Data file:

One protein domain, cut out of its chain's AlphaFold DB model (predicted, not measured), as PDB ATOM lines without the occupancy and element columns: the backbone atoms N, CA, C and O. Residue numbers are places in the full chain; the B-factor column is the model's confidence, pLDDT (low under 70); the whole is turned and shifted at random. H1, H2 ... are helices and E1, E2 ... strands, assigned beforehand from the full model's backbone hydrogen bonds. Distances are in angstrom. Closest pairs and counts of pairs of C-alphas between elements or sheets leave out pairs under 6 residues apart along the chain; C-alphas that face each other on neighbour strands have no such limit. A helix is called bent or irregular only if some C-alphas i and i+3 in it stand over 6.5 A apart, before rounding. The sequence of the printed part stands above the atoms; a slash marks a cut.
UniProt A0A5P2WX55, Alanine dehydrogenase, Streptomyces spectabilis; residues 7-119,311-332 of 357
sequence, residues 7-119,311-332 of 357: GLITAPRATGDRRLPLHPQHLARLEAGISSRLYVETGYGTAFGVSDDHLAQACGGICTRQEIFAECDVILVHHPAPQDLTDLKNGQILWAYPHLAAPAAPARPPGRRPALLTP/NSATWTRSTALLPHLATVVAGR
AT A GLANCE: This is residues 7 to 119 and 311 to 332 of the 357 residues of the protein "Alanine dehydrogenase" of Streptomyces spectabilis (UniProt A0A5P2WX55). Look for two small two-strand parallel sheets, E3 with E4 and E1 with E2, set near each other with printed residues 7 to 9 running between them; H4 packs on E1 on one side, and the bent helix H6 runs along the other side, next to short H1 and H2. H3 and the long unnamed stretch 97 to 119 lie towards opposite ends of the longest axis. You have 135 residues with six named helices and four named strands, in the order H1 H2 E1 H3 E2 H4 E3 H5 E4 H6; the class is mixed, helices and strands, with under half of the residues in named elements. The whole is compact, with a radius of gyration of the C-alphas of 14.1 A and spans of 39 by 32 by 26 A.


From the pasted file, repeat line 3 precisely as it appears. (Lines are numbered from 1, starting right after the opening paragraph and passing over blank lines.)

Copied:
AT A GLANCE: This is residues 7 to 119 and 311 to 332 of the 357 residues of the protein "Alanine dehydrogenase" of Streptomyces spectabilis (UniProt A0A5P2WX55). Look for two small two-strand parallel sheets, E3 with E4 and E1 with E2, set near each other with printed residues 7 to 9 running between them; H4 packs on E1 on one side, and the bent helix H6 runs along the other side, next to short H1 and H2. H3 and the long unnamed stretch 97 to 119 lie towards opposite ends of the longest axis. You have 135 residues with six named helices and four named strands, in the order H1 H2 E1 H3 E2 H4 E3 H5 E4 H6; the class is mixed, helices and strands, with under half of the residues in named elements. The whole is compact, with a radius of gyration of the C-alphas of 14.1 A and spans of 39 by 32 by 26 A.